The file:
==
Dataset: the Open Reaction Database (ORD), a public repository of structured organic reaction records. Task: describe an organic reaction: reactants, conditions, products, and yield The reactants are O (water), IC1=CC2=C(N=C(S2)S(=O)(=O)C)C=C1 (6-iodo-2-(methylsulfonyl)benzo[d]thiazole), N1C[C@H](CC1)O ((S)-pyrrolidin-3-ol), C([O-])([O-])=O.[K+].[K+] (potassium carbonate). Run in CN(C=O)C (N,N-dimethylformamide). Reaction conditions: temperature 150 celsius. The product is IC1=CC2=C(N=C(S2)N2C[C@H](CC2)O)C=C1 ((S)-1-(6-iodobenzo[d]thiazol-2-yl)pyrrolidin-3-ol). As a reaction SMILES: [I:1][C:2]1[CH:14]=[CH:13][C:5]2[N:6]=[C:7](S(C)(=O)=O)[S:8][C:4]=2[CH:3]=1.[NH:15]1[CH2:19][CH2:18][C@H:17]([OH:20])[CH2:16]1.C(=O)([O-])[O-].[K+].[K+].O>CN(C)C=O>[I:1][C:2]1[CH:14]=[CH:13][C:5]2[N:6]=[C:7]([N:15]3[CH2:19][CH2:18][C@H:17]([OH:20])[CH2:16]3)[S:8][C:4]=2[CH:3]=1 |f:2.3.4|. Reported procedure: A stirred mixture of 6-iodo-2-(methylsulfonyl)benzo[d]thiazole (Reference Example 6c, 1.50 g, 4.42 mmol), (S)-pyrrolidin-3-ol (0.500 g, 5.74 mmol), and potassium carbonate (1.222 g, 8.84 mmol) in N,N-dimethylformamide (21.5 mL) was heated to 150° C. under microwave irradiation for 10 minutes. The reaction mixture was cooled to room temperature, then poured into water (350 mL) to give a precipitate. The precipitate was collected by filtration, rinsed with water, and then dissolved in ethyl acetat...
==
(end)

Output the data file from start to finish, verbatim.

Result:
Dataset: the Open Reaction Database (ORD), a public repository of structured organic reaction records. Task: describe an organic reaction: reactants, conditions, products, and yield The reactants are O (water), IC1=CC2=C(N=C(S2)S(=O)(=O)C)C=C1 (6-iodo-2-(methylsulfonyl)benzo[d]thiazole), N1C[C@H](CC1)O ((S)-pyrrolidin-3-ol), C([O-])([O-])=O.[K+].[K+] (potassium carbonate). Run in CN(C=O)C (N,N-dimethylformamide). Reaction conditions: temperature 150 celsius. The product is IC1=CC2=C(N=C(S2)N2C[C@H](CC2)O)C=C1 ((S)-1-(6-iodobenzo[d]thiazol-2-yl)pyrrolidin-3-ol). As a reaction SMILES: [I:1][C:2]1[CH:14]=[CH:13][C:5]2[N:6]=[C:7](S(C)(=O)=O)[S:8][C:4]=2[CH:3]=1.[NH:15]1[CH2:19][CH2:18][C@H:17]([OH:20])[CH2:16]1.C(=O)([O-])[O-].[K+].[K+].O>CN(C)C=O>[I:1][C:2]1[CH:14]=[CH:13][C:5]2[N:6]=[C:7]([N:15]3[CH2:19][CH2:18][C@H:17]([OH:20])[CH2:16]3)[S:8][C:4]=2[CH:3]=1 |f:2.3.4|. Reported procedure: A stirred mixture of 6-iodo-2-(methylsulfonyl)benzo[d]thiazole (Reference Example 6c, 1.50 g, 4.42 mmol), (S)-pyrrolidin-3-ol (0.500 g, 5.74 mmol), and potassium carbonate (1.222 g, 8.84 mmol) in N,N-dimethylformamide (21.5 mL) was heated to 150° C. under microwave irradiation for 10 minutes. The reaction mixture was cooled to room temperature, then poured into water (350 mL) to give a precipitate. The precipitate was collected by filtration, rinsed with water, and then dissolved in ethyl acetat...